Macular Degeneration

The macula is the central portion of the retina, the photosensitive layer at the back of the eye. The macula is responsible for central vision which helps us focus and see details and colours. Central vision enables us to read, recognise faces and drive. Degeneration of the macula affects the central vision making these daily activities difficult.

Macular degeneration is one of the leading causes of blindness.


There are two types of Macular degeneration: dry and wet.

Dry macular degeneration is the most common type affecting 85-90% of cases. It is characterised by an increase in the number of small yellow lipid (fatty) protein deposits on the retina called drusen, resulting in the degeneration of the photoreceptors in the macula. It is more common in people above 60 years.

Wet (or neovascular) macular degeneration occurs due to abnormal proliferation of fragile and leaky blood vessels below the macula that cause damage. This condition is rarer than dry macular degeneration but more serious as vision loss progresses rapidly in a matter of days to weeks. A large majority of legal blindness cases can be attributed to wet macular degeneration.


Macular degeneration is more likely in people aged over 60, smokers, those with a positive family history, obesity, high intake of saturated fat, and a history of macular degeneration in the other eye.

Signs and Symptoms

Macular degeneration may go unnoticed in the initial stage especially if it is only present in one eye. There is no redness or pain in the eyes. As the disease progresses, there is blurriness or shadowing in the centre of your visual field. This causes difficulty with reading, recognising faces and observing colour and fine detail.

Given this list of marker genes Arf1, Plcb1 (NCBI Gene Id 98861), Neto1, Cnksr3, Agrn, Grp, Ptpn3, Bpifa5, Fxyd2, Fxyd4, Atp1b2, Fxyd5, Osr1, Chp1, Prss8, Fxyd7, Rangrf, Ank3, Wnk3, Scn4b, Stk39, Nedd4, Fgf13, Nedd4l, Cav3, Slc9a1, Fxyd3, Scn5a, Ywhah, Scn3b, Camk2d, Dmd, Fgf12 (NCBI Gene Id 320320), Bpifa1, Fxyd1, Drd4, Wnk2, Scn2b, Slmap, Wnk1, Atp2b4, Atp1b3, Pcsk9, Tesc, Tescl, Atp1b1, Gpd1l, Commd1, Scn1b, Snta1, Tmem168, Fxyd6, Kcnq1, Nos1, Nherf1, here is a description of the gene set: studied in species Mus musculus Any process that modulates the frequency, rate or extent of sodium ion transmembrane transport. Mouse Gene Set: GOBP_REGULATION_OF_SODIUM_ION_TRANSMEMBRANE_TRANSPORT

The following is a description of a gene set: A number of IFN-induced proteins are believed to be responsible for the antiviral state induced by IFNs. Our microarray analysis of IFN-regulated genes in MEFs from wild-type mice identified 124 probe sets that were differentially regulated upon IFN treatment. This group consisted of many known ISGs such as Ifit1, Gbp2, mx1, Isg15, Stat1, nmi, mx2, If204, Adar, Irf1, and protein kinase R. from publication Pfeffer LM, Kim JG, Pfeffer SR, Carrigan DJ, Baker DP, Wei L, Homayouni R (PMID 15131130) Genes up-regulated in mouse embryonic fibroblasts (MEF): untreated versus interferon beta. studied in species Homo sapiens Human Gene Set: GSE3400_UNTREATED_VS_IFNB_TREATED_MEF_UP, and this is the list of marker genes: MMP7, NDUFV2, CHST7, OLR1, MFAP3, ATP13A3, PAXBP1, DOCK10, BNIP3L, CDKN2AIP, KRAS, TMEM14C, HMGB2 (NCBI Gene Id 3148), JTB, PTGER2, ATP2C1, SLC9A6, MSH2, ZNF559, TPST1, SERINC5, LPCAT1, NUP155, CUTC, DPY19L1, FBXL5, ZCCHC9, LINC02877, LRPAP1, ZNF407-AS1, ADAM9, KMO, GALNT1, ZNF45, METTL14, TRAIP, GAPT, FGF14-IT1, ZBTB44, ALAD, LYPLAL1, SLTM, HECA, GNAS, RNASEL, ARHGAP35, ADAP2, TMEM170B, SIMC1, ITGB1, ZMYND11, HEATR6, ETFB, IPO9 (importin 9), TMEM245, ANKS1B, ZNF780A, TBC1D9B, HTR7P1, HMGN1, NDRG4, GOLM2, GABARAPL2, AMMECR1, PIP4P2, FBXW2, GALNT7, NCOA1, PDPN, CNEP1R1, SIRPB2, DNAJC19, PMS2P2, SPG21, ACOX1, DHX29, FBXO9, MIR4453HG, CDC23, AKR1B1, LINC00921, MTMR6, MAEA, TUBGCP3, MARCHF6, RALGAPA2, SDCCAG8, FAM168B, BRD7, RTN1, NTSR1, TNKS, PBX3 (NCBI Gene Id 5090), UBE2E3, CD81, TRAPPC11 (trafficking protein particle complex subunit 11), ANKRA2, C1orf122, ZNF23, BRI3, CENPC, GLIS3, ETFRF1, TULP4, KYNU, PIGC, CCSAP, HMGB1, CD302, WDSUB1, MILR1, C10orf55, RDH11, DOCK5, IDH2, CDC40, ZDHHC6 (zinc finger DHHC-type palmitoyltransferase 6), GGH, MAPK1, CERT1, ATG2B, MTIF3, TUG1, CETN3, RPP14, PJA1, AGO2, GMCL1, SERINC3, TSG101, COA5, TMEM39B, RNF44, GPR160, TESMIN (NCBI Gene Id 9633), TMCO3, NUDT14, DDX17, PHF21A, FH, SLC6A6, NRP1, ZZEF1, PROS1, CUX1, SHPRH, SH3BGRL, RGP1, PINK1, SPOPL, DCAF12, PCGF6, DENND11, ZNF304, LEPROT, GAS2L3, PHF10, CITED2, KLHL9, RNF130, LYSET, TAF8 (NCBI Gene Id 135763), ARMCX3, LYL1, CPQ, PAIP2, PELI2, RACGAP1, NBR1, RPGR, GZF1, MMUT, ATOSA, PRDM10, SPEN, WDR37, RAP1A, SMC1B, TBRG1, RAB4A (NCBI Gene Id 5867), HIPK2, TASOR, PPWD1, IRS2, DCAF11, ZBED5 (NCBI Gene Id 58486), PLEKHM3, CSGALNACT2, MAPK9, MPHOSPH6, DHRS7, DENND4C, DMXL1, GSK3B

In the advanced stage of dry macular degeneration, the blurriness progresses to a blind spot that gradually increases in size.

In wet macular degeneration, vision loss is much more rapid and severe. Straight lines appear as wavy and curved lines to the patient.


If you have blurry vision or other eye symptoms it is necessary to consult an eye specialist. A comprehensive eye examination with specific tests including visual acuity test will be performed.

An Amsler grid is a simple screening tool which consists of evenly spaced vertical and horizontal lines. One of the signs of macular degeneration is the appearance of wavy or distorted lines.

The retina is examined for signs of macular degeneration such as increased drusen, degeneration or thinning of the deep retinal layers or increased vasculature below the retina. Various specialised tests such as fluorescein angiography and optical coherence tomography may be performed. These tests provide a detailed view of the retina and its blood supply.


For those with dry macular degeneration, a diet rich in green leafy vegetables, omega-3 fatty acids, and antioxidants is advisable, as well as a reduced intake of unhealthy saturated fats. Those with more advanced dry macular degeneration with larger druse may also benefit from vitamin supplements as suggested by ophthalmologist including vitamin C, E, lutein and zeaxanthin, and zinc, in addition to a healthy diet as described above, with an aim to decrease the rate of progression of the disease to a more advanced dry disease, or preventing the new development of wet macular degeneration.

The treatment for wet macular degeneration involves preventing abnormal blood vessels growth and leaks, and/or destroying them. This may be accomplished by

  • Laser and/or
  • Photodynamic therapy to destroy the abnormal blood vessels
  • Anti-VEGF therapy to stop or slow the growth of the abnormal blood vessels. Improvement in vision has been noted with this treatment. This is now the mainstay of modern wet AMD treatment